Dismiss Notice
Join Physics Forums Today!
The friendliest, high quality science and math community on the planet! Everyone who loves science is here!

Student loans

Tags:
  1. Aug 13, 2010 #1
    I've never had a student loan before, but I just looked at one and the interest was ridiculous. You end up paying more than twice the amount you received.
    Is there, by any chance, a place that offers student loans at no interest, or very low interest?
    Thanks.
     
  2. jcsd
  3. Aug 13, 2010 #2
    Is it possible for you to attend college without taking out student loans?
     
  4. Aug 13, 2010 #3
    I think so, but I would rather be safe than sorry; that is if I can find one that doesn't have much interest. I thought maybe you guys might have some secrets, like good places to get books for cheap, too.
    Thanks for the response.
     
  5. Aug 13, 2010 #4
    I think all student loans will always have interest. If your thinking of getting a student loan, be sure to be a half-time or full-time student.
     
  6. Aug 13, 2010 #5
    In the United States, there exist subdized student loans were the govermnet pays for the interest on the loan(s). You can begin the application process by filling out a FASFA form over the internet. FASFA is one method to attain financial aid. However, just like all government programs, the tax payers pay for the interest.
     
  7. Aug 13, 2010 #6

    lisab

    User Avatar
    Staff Emeritus
    Science Advisor
    Gold Member

    Just curious - what was the interest rate? If I remember right mine were in the 6-to-7% range, but that was about 25 years ago.

    There's a perfectly legal way to get around paying so much for your loan: pay it back ahead of schedule. Pay more than the minimum monthy amount and you can save a lot of $$ over the long run.
     
  8. Aug 13, 2010 #7
    I recently got a private student loan from wells fargo. I have fairly good credit, and my cosigner has outstanding credit, and I still received a 7.75% variable interest rate...

    Try to get government loans. the interest is fixed and for subsidized loans the interest does not begin to accrue until 6 months after you finish school.
     
  9. Aug 13, 2010 #8
    I did the FAFSA for a pell grant, but I can also do one for a loan?
    Here's the website. It was the first result on my google search. I don't quite understand how their 10% APR turns into that amount.
    http://www.salliemae.com/get_student_loan/apply_student_loan/interest_rates_fees/
    Do you know how much total you're going to have to pay in addition to what you borrowed?

    Thanks for the responses.
     
  10. Aug 13, 2010 #9
    Canada stays winning :tongue:
     
  11. Aug 13, 2010 #10

    Pengwuino

    User Avatar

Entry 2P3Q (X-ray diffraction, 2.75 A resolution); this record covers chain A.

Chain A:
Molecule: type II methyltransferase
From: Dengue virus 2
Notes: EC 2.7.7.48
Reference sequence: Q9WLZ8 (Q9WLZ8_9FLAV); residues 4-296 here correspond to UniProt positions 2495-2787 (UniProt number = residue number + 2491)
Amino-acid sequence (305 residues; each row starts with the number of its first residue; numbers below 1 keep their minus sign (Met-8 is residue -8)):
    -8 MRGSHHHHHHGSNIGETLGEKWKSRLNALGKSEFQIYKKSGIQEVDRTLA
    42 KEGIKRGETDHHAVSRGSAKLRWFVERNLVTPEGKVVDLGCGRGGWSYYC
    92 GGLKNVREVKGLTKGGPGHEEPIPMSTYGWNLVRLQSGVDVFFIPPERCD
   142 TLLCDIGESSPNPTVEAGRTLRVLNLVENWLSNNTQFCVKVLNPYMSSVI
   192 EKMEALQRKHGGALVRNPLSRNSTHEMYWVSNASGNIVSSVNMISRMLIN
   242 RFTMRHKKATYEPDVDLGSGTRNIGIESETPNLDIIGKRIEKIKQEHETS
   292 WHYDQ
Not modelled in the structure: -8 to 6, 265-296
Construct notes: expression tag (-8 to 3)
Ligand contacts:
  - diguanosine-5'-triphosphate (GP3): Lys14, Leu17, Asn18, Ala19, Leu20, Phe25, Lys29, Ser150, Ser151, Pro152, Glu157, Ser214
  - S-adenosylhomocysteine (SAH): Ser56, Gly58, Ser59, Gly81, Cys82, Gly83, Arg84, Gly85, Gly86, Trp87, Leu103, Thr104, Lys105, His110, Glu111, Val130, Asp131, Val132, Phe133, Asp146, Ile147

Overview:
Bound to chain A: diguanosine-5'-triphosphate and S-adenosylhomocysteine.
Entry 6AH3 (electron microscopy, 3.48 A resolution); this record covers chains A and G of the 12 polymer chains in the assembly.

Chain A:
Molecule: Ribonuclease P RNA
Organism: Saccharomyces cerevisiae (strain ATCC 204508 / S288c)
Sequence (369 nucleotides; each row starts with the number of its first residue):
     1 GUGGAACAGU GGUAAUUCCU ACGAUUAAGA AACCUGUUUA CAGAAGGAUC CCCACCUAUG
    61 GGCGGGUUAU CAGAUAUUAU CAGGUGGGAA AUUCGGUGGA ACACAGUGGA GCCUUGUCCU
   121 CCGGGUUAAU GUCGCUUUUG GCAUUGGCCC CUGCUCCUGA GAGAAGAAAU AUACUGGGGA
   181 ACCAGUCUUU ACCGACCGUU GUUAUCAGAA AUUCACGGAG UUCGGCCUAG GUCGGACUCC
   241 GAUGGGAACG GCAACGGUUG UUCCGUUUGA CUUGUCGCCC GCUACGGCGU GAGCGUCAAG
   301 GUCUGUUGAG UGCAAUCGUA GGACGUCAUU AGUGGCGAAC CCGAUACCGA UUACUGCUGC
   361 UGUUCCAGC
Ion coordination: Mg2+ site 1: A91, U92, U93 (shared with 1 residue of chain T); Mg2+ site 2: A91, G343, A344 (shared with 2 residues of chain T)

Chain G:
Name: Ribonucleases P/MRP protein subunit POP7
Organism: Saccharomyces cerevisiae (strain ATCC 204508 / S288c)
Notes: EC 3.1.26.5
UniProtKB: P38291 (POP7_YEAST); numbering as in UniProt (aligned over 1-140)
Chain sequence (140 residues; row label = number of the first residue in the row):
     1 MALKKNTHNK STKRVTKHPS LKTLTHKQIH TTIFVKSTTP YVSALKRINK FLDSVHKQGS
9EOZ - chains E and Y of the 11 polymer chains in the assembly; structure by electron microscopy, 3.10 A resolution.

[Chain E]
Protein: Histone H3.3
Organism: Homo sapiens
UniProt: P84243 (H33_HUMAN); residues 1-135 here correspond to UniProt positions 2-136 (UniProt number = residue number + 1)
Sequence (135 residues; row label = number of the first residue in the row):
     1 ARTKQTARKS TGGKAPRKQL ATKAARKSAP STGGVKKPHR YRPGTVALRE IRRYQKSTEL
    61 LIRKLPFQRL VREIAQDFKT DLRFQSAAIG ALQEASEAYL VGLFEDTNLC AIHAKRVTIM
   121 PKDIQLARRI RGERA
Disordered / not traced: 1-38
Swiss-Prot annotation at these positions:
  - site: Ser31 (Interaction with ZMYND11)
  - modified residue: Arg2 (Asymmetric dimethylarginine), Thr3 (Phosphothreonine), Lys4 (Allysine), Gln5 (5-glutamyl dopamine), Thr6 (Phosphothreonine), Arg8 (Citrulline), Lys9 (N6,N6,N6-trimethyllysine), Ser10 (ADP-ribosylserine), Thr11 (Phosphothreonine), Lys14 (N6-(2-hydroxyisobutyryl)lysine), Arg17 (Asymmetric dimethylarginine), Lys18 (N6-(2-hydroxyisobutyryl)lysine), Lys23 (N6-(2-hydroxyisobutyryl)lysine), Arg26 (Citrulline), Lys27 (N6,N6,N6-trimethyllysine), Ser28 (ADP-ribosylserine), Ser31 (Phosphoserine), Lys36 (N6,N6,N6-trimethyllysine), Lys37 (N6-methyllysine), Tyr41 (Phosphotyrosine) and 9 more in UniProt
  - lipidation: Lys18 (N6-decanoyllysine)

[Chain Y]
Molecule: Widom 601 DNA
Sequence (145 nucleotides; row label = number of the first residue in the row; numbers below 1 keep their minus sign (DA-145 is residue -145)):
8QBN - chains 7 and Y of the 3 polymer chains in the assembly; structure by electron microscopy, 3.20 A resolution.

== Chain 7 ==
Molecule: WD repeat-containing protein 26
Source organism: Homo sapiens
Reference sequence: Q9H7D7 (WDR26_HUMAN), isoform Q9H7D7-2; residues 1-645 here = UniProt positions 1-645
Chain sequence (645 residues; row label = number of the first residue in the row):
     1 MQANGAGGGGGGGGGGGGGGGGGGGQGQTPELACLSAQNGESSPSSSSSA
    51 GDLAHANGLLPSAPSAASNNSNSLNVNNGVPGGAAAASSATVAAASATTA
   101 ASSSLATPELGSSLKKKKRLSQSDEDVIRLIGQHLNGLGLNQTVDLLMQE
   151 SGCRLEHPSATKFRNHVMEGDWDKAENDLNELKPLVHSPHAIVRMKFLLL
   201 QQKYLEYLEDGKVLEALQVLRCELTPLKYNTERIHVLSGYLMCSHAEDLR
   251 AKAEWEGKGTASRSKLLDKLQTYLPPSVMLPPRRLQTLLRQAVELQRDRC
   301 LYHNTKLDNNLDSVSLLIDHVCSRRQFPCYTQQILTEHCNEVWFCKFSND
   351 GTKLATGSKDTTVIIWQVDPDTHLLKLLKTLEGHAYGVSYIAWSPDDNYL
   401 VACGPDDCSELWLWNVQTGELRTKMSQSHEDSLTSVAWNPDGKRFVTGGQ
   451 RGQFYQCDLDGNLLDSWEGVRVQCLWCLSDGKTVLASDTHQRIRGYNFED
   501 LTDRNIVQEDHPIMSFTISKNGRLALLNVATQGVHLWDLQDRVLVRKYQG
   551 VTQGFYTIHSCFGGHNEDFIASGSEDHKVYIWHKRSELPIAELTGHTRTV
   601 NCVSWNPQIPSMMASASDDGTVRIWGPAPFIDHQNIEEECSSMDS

Gold Member

    What's not to get? Loans are nasty creatures. These aren't even half bad, you wouldn't want to know how much you end up paying on a 30 year loan on a house!

    Actually, yes you do want to know. And you want to know as much about loans as possible before you dare get into one. People ruin their lives so easily with loans, it's not even funny. Also, the thing about student loans... you can't file bankruptcy to get out of them anymore.
     
  12. Aug 14, 2010 #11
  13. Aug 14, 2010 #12

    Vanadium 50

    User Avatar
    Staff Emeritus
    Science Advisor
    Education Advisor
    2017 Award

    Why on earth would anyone want to do that?

    If I loan money to the US government, by buying a bond, I get about 3% interest on it, and a 100% chance of getting my money back. A 6 or 7% student loan has a higher interest rate, but the lender has only a 93% chance of getting his money back. The higher interest rate is needed to compensate for the additional risk - essentially, the good borrowers are subsidizing the deadbeats.
     
  14. Aug 14, 2010 #13

    diazona

    User Avatar
    Homework Helper

    Sure, some colleges offer financial aid in the form of grants instead of loans, so you don't have to pay it back.

    Also, there might be colleges whose tuition is low enough that it's within the amount of money you can reasonably earn in a year. Although I would expect these to be relatively low-profile colleges, maybe community colleges, not big-name research institutions.
     
  15. Aug 14, 2010 #14
    Why would anyone want to give away money at all? There's grants, where you get money you don't have to pay back, then there's loans where you have interest you have to pay on it. Why couldn't there be a middle ground? A loan you don't have to pay interest on?
     
  16. Aug 15, 2010 #15

    Vanadium 50

    User Avatar
    Staff Emeritus
    Science Advisor
    Education Advisor
    2017 Award

    You have charities, and you have businesses. The middle ground, "businesses that lose money", tend not be around for very long.
     
  17. Aug 15, 2010 #16

    Pengwuino

    User Avatar
    Gold Member

    Would you give a bunch of people you don't know $50,000 and say "just pay it back eventually"?
     
  18. Aug 15, 2010 #17
    I'm currently going to school, and my loans are at 5.5% and 6.8%
     
  19. Aug 15, 2010 #18

    Choppy

    User Avatar
    Science Advisor
    Education Advisor

    Another option worth looking into is a student line of credit. The difference between that and a loan is that with the LOC you can take money out only as needed and then while you're in school you only have to make payments on the interest.

    This is of course, after you've balanced your studies with a part-time job in during the academic year and full-time work over the summer, and read cover-to-cover the bursaries guide (sometimes in the academic calendar) that your school publishes and applied for every scholarship that you qualify for (diligently noting that you are NOT automatically entered for every available scholarship).
     
Share this great discussion with others via Reddit, Google+, Twitter, or Facebook